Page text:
Universitair Medisch Centrum Utrecht, Utrecht/ Maspero M*
A magnetic resonance (MR)-only radiotherapy workflow can reduce cost, radiation exposure and uncertainties introduced by CT-MRI registration. A crucial prerequisite is generating the so called pseudo-CT (pCT) images for accurate dose calculation and planning. Many pCT generation methods have been proposed in the scope of photon radiotherapy. This work aims at verifying for the first time whether a commercially available photon-oriented pCT generation method can be employed for accurate intensity-modulated proton therapy (IMPT) dose calculation. A retrospective study was conducted on ten prostate cancer patients. For pCT generation from MR images, a commercial solution for creating bulk-assigned pCTs, called MR for Attenuation Correction (MRCAT), was employed. The assigned pseudo-Hounsfield Unit (HU) values were adapted to yield an increased agreement to the reference CT in terms of proton range. Internal air cavities were copied from the CT to minimise inter-scan differences. CT- and MRCAT-based dose calculations for opposing beam IMPT plans were compared by gamma analysis and evaluation of clinically relevant target and organ at risk dose volume histogram (DVH) parameters. The proton range in beam's eye view (BEV) was compared using single field uniform dose (SFUD) plans. On average, a [Formula: see text] mm) gamma pass rate of 98.4% was obtained using a [Formula: see text] dose threshold after adaptation of the pseudo-HU values. Mean differences between CT- and MRCAT-based dose in the DVH parameters were below 1 Gy ([Formula: see text]). The median proton range difference was [Formula: see text] mm, with on average 96% of all BEV dose profiles showing a range agreement better than 3 mm. Results suggest that accurate MR-based proton dose calculation using an automatic commercial bulk-assignment pCT generation method, originally designed for photon radiotherapy, is feasible following adaptation of the assigned pseudo-HU values.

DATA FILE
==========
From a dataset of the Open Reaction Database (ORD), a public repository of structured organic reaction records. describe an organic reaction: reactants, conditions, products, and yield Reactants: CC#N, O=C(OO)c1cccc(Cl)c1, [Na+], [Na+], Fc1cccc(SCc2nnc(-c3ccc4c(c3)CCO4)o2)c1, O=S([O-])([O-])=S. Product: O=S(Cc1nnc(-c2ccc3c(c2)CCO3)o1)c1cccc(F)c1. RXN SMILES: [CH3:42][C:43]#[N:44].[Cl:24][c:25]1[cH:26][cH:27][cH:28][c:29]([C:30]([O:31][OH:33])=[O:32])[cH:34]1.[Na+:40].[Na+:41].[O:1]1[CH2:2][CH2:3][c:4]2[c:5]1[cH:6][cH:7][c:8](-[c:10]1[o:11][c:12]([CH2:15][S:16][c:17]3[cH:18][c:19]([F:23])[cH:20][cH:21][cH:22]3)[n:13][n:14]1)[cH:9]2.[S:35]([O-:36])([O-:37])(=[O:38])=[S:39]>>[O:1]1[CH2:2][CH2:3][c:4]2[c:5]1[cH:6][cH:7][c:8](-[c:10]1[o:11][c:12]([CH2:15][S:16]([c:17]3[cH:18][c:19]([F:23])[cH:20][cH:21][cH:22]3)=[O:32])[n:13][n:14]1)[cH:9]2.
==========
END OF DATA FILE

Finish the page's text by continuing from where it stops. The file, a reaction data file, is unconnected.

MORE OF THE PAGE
Maspero M1, van den Berg CAT, Landry G, Belka C, Parodi K, Seevinck PR, Raaymakers BW, Kurz C.
1 Center for Image Sciences, Universitair Medisch Centrum Utrecht, Utrecht, Netherlands.